Mexico President Andres Manuel Lopez Obrador said on Monday he would reinforce army and navy troops in Veracruz State, three days after a child was among 13 people killed in a mass shooting there.Add your comment!
Politicians and campaigners should take care not to inflame tensions in the UK caused by Brexit, a senior police chief has warned. Assistant Commissioner Martin Hewitt said people should think carefully to avoid inciting others to violence. The warning follows increased concern about intimidation of MPs.
The International Committee of the Red Cross (ICRC) presented on Thursday the balance of its main humanitarian concerns in Colombia, highlighting a deterioration of security conditions in the most remote areas of the country. The cases of armed conflicts and the violence that has continued to plague Colombia in recent decades, as well as the recent mass exodus of Venezuelan migrants, showed a complex humanitarian context.
Armed men shot at members of a convoy transporting uranium to one of Brazil’s two working nuclear power plants on a coastal road in Rio de Janeiro state on Tuesday, police and the company managing the plant said.
Consulted on possible military option in Venezuela, the declared interim President of Venezuela, Juan Guaidó, told the CNN channel that all the options are on the table “to achieve the cessation of the usurpation”.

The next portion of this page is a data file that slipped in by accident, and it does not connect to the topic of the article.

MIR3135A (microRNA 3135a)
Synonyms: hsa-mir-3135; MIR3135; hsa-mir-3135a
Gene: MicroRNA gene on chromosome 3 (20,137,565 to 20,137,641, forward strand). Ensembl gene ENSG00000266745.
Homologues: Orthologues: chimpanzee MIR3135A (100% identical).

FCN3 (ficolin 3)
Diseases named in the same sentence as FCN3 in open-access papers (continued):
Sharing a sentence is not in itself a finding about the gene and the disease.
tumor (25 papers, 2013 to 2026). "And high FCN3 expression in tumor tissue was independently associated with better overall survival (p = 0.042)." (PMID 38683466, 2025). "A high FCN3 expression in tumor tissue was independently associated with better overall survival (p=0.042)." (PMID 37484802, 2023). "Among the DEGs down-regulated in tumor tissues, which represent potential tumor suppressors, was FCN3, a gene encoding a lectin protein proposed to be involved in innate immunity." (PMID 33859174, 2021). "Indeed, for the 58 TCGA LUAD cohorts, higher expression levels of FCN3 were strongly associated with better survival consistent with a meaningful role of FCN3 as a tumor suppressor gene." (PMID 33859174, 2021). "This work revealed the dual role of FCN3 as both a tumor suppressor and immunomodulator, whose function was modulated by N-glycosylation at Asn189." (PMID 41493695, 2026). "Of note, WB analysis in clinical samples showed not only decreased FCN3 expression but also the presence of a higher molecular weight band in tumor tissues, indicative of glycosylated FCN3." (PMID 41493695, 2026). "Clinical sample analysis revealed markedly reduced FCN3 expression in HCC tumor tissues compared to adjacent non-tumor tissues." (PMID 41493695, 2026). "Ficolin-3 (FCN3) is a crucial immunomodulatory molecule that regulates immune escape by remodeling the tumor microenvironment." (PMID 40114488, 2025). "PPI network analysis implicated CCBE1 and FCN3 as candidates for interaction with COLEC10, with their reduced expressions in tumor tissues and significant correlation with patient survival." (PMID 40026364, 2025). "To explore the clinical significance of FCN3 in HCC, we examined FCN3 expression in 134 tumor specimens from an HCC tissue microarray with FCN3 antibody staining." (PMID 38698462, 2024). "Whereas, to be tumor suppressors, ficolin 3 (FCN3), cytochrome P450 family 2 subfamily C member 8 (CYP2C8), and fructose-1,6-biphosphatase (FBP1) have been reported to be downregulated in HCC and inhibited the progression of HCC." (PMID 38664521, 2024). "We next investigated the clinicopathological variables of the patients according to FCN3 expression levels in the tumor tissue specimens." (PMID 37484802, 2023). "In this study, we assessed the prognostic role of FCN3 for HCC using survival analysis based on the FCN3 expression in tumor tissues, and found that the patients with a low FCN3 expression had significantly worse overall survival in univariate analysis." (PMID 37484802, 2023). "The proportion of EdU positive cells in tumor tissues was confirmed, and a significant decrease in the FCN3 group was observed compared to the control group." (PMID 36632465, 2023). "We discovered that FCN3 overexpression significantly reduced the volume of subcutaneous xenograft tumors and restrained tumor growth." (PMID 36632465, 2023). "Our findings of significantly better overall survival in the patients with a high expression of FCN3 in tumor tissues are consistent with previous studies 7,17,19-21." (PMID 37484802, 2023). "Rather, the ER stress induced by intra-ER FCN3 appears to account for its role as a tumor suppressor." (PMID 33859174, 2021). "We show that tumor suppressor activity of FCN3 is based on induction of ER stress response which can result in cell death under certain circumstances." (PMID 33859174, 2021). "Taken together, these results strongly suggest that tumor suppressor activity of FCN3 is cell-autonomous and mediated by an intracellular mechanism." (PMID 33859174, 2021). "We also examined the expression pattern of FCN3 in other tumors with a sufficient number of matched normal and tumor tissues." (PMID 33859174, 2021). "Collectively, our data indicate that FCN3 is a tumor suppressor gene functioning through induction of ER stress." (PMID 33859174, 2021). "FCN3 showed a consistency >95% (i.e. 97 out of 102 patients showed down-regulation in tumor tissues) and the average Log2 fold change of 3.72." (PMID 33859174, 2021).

The attacks and fire-bombings sweeping Brazil's northeastern state of Ceara continued unabated Sunday despite the deployment of at least 300 members the elite, military-style National Police Force to help bring an end to the violence.
A gunman later identified as 49-year-old Euler Fernando Grandolpho opened fire Tuesday against parishioners during midday mass at the Campinas Cathedral (95 km northwest of Sao Paulo), killing at least six of them and wounding several others, it was reported. The assailant eventually took his own life.
A gang of some 50 armed individuals attacked on Sunday night two banks, as well as military and police barracks, in a city in the northeast of Brazil, burning vehicles and causing a shooting that left three suspects dead.
The flier began circulating on social media in Honduras this month, showing a lone migrant sketched against a bright red backdrop. It was a call to join a caravan, the work of leftist activists and politicians who had helped lead migrants north in the past. But they also tossed a political spark into the mix, blaming their right-wing government for the exodus: “The violence and poverty is expelling us.”
The two presidential candidates who will square off in Brazil's runoff this month are calling for an end to politically motivated violence. Numerous cases of violence were reported in the week before the first round of voting on Sunday and have been ongoing since then. The second round of voting is scheduled Oct. 28.